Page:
By I.J. Singh and Ravinder Singh Taneja
First things first; neither of us is a lawyer.
Let’s explore the linear connection between the three terms in the title. The First Amendment speaks to the right of free speech. But there is a limit. We are not free to yell FIRE in a crowded theater. Such speech can and should be censored, lest it pose a danger to others, or to social order. Your right to wave a fist ends where my nose begins.
Every one of us has the right to speak. People have the right to differ with words, especially if they do so without becoming disagreeable. We need to tolerate your right to speak but there is no accompanying obligation to be seriously heard, much less believed.
No matter how noble or vile, free speech is an absolute right guaranteed by the First Amendment. It matters not if your speech is politically correct or not. For classic examples troll through President Trump’s tweets any day of the week.
Apart from politically correct speech (or not), the right also extends to insults tinged with religious hatred of selective faiths — insults to my God or yours? The defining test is disturbance of social order.
Forget not that while free speech provides both entertainment and frustration, it also leads us towards the often-inevitable interreligious conflict. Thus,virulent intrafaith conflict is also born.
A free press is essential to a free people. But what is “free press?” Will its free exercise sometimes be at the edge? Of course, it will.
Let’s first briefly explore the roots of a free press – The First Amendment.
This beginning statement of the rights and obligations of citizenship is clear that Congress shall make no law respecting an establishment of religion, or prohibiting the free exercise thereof; or abridging the freedom of speech, or of the press; or the right of the people to assemble peaceably, and to petition the Government for redress of grievances.
Inherent in The First Amendment to the Constitution then is the idea of protection of five basic freedoms: freedom of religion, freedom of speech, freedom of the press, freedom of assembly, and freedom to petition the government.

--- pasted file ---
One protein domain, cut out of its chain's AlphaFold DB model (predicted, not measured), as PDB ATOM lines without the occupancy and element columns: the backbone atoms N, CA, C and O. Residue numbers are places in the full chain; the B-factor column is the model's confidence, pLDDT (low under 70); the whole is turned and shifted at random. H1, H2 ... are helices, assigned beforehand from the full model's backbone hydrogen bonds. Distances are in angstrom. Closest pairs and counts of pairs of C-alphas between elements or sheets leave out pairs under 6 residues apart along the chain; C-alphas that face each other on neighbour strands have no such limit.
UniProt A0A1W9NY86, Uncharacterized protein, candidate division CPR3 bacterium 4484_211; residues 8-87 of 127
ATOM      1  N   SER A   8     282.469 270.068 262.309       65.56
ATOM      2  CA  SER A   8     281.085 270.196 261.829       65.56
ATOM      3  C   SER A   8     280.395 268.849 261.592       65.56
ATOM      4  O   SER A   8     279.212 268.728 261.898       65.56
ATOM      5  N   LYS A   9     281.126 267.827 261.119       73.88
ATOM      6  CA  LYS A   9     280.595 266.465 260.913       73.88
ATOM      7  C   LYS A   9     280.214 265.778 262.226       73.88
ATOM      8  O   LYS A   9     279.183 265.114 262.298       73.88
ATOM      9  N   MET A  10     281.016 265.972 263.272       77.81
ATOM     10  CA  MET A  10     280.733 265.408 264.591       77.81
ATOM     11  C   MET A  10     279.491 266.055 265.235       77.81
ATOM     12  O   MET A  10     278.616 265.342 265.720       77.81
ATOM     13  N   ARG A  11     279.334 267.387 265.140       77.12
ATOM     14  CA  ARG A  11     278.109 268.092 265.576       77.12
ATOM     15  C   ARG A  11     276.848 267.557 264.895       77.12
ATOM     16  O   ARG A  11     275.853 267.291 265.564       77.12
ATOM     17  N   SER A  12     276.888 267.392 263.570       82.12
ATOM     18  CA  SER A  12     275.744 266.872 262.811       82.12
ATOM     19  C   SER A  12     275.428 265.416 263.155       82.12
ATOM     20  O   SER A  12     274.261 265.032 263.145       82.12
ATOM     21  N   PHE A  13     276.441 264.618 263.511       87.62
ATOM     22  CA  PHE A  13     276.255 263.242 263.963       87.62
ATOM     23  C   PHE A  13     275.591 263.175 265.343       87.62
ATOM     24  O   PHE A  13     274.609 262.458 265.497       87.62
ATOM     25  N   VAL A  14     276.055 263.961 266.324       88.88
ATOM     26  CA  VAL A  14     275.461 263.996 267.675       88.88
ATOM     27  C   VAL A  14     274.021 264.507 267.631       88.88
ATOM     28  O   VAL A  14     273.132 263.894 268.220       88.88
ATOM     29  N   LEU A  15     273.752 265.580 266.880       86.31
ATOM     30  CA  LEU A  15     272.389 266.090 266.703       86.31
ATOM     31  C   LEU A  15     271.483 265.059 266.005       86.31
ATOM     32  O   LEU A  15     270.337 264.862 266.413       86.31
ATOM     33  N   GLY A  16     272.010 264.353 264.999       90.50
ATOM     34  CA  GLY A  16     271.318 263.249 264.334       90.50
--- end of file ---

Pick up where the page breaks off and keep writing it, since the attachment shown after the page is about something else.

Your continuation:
While the First Amendment gives us the right to speak our mind and not be afraid of punishment by the law, it does not protect us if, for example, a private organization bars us from using their site for our fulminations. In other words, we are out of luck if Twitter or Facebook ban us from their site since a private enterprise may have the right to control its domain. However, the law may save us if the government tries to stifle our voice and right to free speech.
Simply stated we have the right to publicly abuse the President and are not guilty of a crime, unless our action creates imminent danger to others. Then the First Amendment may not save us.
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Yet, sometimes governments and local satraps may be tempted to push the envelope beyond its limits. For example, recently, in India the Police charged a few Indian Muslims with sedition. Why? Because they were celebrating a victory by Muslim cricketers from Pakistan over the largely non-Muslim Indian team. The justification for the arrest was that such a celebration might cause civil disturbance. A saner view might be that this arrest was an infringement of the basic right of freedom of expression. To be censored for speaking against the government is definitely a First Amendment issue.
In the religious sphere, where do insults to my God or yours lead us? Interreligious interfaith conflict. Then there is intrafaith conflict which has been the most virulent in history.
Societal discipline, religious or not, is meant to provide cohesion. Should it be used to control behavior or thinking of followers? Would that not be aping the Nazis and Stalinists of not so long ago? Think of Galileo and Thomas More et al.—and all those who were excommunicated, or even burned at the stake.
Sometimes, however, the demands of clarity require that we throw a spanner in the works. Just this month (December 2017) The New York Times revisited a case that has been dragging on since 2012 and is testing the boundaries of the First Amendment. A religious minded cake-baker in Denver refuses to bake one to celebrate the wedding of a gay couple. His defense: baking for gays would be an affront and infringement of his religious beliefs.The case is still alive, not entirely resolved.
As we said, neither of us is a lawyer, and the devil is in the details. It seems to us that if a business handles a product, it must not withhold its product on the basis of gender, race, color, nationality etc. Or is there something we are missing here?
A free press is essential to a free people. But freedom has its boundaries. A free press will be on edge — sometimes, if not often.To be banned, speech must be a true threat with immediacy and actual intent.
Sharing of ideas depends on differences of opinions, or else there can be no exchange. Teaching and learning depend on it. Progress emerges from differences in ideas – nuances of interpretations.